Canberra faces an additional impact from the losses generated by the financial crisis for business, the huge investment depreciation provisioning by miners and those same companies now cleaning up their overvalued balance sheets by write-downs and asset impairments, and sticking poor old taxpayers with the bill. That’s where much of the “fruits of the boom” have disappeared to, and it is a key reason why the federal government’s tax take as a proportion of GDP is much lower than under the Howard government.
The government and the RBA have pointed out (but this escapes many people) that the tens of billions of losses in the GFC produced tax savings and lower tax bills for Australian business. And the hundreds of billions invested in the resources boom produced depreciation provisions that will also lower corporate tax bills. The current round of impairments and write-downs emerging from the likes of News Corp Australia, OZ Minerals, Newcrest and Newmont Australia (more than $8 billion in that lot alone) will put further pressure on federal government tax revenues (company tax).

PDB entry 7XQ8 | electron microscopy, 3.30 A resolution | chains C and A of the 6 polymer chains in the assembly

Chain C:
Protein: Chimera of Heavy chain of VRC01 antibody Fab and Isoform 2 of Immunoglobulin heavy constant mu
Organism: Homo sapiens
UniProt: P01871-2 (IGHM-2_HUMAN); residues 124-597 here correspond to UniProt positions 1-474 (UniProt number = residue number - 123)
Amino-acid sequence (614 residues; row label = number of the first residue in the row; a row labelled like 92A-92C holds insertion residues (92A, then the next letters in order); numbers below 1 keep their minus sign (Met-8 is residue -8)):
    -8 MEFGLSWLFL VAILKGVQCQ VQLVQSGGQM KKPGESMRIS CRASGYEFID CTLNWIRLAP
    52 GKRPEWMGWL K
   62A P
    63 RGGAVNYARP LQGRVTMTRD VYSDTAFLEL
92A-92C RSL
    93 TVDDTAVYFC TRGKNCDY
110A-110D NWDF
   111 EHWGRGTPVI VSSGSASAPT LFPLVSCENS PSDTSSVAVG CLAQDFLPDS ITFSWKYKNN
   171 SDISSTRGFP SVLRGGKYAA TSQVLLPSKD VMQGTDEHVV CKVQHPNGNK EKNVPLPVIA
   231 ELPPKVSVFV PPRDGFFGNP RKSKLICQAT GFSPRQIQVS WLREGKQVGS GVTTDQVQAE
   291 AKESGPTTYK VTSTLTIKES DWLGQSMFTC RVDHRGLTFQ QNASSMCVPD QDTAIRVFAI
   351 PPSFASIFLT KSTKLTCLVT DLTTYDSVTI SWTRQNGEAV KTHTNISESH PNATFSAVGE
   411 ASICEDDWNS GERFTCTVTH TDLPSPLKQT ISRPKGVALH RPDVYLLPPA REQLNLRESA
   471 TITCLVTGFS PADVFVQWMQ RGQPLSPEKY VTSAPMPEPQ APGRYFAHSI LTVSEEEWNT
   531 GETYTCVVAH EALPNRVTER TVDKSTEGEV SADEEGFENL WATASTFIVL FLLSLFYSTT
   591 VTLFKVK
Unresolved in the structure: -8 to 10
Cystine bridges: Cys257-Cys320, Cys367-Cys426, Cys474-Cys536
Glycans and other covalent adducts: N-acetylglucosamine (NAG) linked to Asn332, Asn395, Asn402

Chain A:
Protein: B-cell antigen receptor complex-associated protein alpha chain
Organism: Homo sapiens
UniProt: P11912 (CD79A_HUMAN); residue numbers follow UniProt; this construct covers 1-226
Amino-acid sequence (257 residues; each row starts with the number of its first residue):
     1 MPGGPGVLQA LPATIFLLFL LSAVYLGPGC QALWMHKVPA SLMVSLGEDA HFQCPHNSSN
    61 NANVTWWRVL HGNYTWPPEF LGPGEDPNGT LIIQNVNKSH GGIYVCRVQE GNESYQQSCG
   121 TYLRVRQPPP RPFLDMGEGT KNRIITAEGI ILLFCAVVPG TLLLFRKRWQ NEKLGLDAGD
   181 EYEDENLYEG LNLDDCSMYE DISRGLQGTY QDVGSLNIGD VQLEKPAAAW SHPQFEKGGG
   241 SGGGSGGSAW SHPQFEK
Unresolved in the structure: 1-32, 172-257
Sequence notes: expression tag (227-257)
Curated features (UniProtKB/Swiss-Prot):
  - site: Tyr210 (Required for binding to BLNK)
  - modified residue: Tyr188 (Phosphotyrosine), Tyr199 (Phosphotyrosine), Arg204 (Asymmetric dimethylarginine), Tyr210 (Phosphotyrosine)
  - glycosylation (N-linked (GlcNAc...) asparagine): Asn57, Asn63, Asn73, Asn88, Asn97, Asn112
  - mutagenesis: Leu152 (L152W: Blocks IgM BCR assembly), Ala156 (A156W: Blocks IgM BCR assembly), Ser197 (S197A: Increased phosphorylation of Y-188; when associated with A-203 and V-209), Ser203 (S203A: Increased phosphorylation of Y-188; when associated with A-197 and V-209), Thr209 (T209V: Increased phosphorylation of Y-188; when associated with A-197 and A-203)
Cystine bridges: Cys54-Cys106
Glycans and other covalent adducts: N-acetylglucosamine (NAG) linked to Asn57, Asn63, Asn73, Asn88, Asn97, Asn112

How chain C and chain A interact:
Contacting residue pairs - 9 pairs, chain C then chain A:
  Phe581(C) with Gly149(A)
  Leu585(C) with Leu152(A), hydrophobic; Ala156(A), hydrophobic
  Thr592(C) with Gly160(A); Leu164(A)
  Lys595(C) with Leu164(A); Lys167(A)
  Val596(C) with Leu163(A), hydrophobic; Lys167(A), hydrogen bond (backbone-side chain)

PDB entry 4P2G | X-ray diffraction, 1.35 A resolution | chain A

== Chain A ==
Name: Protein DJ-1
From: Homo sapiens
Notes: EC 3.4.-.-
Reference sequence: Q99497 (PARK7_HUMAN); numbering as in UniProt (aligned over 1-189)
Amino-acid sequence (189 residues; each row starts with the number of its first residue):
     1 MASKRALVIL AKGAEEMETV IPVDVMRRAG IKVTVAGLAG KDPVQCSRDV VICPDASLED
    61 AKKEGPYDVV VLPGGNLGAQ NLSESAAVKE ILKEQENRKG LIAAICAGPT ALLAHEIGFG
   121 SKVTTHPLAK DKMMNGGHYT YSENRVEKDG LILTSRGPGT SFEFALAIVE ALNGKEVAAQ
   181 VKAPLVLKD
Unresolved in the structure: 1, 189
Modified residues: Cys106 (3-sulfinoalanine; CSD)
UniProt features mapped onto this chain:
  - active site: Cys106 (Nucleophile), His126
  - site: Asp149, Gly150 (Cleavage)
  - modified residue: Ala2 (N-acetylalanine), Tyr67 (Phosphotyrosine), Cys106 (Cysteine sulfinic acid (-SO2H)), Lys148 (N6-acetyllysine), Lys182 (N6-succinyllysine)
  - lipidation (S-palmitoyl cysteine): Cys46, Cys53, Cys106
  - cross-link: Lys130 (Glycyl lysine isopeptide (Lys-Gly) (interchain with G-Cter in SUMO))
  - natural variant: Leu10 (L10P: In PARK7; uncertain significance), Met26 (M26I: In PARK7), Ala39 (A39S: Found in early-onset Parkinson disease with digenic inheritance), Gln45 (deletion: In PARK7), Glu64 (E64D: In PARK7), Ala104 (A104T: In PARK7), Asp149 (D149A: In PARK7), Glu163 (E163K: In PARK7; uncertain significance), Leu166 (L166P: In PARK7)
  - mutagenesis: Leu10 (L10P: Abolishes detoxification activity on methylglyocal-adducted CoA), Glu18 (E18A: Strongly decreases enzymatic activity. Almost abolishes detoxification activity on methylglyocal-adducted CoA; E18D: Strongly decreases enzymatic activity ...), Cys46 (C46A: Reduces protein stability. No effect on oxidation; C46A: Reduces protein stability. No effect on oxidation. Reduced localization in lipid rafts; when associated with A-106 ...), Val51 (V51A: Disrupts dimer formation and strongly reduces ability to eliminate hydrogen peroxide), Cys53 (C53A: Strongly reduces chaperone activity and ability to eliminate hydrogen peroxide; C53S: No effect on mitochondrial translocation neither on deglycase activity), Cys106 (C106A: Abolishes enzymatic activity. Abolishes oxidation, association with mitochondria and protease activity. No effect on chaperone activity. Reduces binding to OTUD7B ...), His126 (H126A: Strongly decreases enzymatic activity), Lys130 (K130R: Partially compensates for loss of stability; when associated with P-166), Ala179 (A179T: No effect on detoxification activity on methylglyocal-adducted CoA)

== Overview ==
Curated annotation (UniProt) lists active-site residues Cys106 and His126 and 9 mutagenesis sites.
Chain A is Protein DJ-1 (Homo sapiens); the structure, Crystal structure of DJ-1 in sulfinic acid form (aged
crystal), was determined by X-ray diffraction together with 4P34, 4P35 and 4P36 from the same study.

Moreover, the federal government is only one part of the story. There are state governments, business and consumers as well. In fact, the federal government is only around 21%-23% of the economy, based on its spending share of GDP.
One obvious beneficiary of the boom is super. Our pool of superannuation savings have risen from $489.5 billion in the June quarter of 2003 to more than $1.5 trillion in the three months to March this year. Yes, that has risen for factors other than the long resources boom (which continues, with iron ore and coal prices still well above the levels they were in 2003, as well as gold, copper and oil and gas), but again it reflects how “saving” is more than just a budget in surplus.